Lesson Trial – Question Formulation Technique

NOTE: This lesson trail is an assignment for the Teaching 2.0 Master of Science in Education program at University of Wisconsin – Oskosh. Specifically, this is an assignment for ED715: Current Trends in Curriculum and Instruction – Inquiry & Problem Solving taught by Eric Brunsell. This is the second in a series of 3 mandatory lesson trials for this course, in which we must apply learnings from our coursework to our classroom instruction and reflect on the results.


Narrator: “Cut to a windowless meeting room in a small office in an aging office park somewhere in the U.S.A. Our intrepid hero is engaged in his latest job interview. The office smells of old carpets, new plastic furniture, and middle management.”

Interviewer: “So, do you have any questions for us?”

Intrepid Hero: “Oh… ummm…well….uhhhh…. not right now, I guess…”

Interviewer: “Okay, thanks for coming in. We’ll be in touch.”

Narrator: “Later, our intrepid hero wakes in a cold sweat in the middle of the night…”

Intrepid Hero (crying out to noone in particular): “Why didn’t I ask about training and benefits and opportunities for advancement and other responsibilities and COMPENSATION?!&%$#!???”

Narrator: “We’ve all experienced the painful discomfort of question block. Don’t let this happen to you ever again. Use the QFT and be prepared for anything.”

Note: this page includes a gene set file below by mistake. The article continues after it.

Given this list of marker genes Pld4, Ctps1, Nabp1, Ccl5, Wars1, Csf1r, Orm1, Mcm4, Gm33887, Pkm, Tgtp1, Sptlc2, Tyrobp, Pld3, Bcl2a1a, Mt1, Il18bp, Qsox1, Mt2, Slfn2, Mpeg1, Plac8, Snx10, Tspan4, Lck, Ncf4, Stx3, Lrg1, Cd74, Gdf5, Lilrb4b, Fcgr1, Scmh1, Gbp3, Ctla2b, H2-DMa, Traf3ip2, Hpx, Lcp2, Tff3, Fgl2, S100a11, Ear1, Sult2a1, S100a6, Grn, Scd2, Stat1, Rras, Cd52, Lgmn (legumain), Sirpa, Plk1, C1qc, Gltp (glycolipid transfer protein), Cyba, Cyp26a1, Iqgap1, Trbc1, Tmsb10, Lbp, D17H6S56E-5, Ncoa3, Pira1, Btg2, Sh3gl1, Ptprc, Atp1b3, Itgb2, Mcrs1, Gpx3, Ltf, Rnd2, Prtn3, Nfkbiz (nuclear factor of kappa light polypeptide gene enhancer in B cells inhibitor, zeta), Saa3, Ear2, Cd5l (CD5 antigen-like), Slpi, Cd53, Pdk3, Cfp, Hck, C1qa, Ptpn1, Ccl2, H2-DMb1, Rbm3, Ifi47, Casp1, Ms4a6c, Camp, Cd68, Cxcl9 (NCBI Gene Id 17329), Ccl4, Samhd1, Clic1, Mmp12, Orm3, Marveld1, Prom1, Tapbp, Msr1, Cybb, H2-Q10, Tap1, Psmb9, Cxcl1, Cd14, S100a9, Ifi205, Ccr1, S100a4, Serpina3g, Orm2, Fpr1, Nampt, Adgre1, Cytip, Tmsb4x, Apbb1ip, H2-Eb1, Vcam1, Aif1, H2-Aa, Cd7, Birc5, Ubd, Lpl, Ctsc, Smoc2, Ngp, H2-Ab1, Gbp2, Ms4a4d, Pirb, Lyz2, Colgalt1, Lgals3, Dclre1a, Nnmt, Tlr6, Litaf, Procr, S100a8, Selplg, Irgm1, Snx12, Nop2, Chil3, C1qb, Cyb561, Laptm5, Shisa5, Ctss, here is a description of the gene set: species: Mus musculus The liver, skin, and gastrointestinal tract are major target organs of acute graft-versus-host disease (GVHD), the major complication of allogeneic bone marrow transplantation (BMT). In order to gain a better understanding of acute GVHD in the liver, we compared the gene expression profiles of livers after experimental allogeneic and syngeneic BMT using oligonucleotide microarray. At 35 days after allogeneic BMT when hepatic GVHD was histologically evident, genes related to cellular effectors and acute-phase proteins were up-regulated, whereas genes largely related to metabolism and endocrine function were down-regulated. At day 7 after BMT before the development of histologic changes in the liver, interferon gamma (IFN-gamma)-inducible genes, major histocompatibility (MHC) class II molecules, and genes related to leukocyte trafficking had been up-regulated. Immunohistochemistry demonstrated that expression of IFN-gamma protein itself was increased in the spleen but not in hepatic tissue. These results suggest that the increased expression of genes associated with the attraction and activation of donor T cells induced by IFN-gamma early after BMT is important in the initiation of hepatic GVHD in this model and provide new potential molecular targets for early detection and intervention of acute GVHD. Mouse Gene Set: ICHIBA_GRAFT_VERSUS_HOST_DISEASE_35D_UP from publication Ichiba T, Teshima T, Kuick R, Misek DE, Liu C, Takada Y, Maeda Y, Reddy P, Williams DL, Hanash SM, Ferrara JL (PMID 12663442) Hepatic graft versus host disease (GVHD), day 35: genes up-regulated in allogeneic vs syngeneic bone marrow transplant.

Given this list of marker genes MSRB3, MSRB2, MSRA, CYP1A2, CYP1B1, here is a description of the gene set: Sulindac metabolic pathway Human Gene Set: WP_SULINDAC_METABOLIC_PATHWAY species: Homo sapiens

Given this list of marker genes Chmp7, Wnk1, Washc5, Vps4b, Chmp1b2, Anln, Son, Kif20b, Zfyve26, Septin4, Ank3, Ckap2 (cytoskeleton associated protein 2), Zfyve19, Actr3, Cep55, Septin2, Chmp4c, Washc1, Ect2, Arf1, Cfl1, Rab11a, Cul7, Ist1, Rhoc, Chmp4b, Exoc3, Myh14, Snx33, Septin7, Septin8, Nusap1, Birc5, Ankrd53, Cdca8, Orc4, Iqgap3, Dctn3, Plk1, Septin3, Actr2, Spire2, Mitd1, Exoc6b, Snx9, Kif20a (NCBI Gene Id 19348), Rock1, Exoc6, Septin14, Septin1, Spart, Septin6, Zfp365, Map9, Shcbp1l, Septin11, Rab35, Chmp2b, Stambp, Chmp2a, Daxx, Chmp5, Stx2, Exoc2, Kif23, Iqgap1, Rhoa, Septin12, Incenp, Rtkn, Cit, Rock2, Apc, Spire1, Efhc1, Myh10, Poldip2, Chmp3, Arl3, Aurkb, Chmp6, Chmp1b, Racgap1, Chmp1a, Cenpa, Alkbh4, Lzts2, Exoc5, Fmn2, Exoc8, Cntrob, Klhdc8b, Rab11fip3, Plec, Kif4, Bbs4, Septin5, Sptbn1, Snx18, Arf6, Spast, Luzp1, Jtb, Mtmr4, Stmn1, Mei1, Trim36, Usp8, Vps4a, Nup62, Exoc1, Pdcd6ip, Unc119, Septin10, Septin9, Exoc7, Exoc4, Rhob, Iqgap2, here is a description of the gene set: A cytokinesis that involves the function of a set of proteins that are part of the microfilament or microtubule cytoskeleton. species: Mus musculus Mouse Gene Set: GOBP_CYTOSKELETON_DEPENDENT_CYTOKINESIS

Chimes ring; cue cheezy outro music.



We’ve all experienced situations like this. Little did I realize when I first began asking my students to generate questions to guide their inquiry that this was how many of them feel. I blamed laziness, sleepiness, disengagement, and lack or curiosity for the struggles that many students experienced when pressed to ask questions. In reality, many of my students have not developed this critical skill. Without the ability to ask really good questions, inquiry never gets off the ground!

This is where protocols like the Question Formulation Technique (Rothstein and Santana, 2011) can help to move students forward and get the inquiry going.

Make Just One Change (Rothstein and Santana, 2011) is the book that breaks down this technique in detail. Their process, the Question Formulation Technique (QFT) is essentially a structured brainstorming process that focuses on generating questions. Without delving into detail (or copyrighted material), I’ll just summarize the gist of the process thusly: 1) teacher shares the rules for the QFT with the students; 2) teacher introduces the question focus, a statement designed to inspire questions about a topic; 3) students generate, hone and prioritize their questions; 4) use questions as desired.

The questions that students were able to generate will serve as a question bank from which they may choose a driving question to guide their research for an inquiry-based project.

Lesson Trial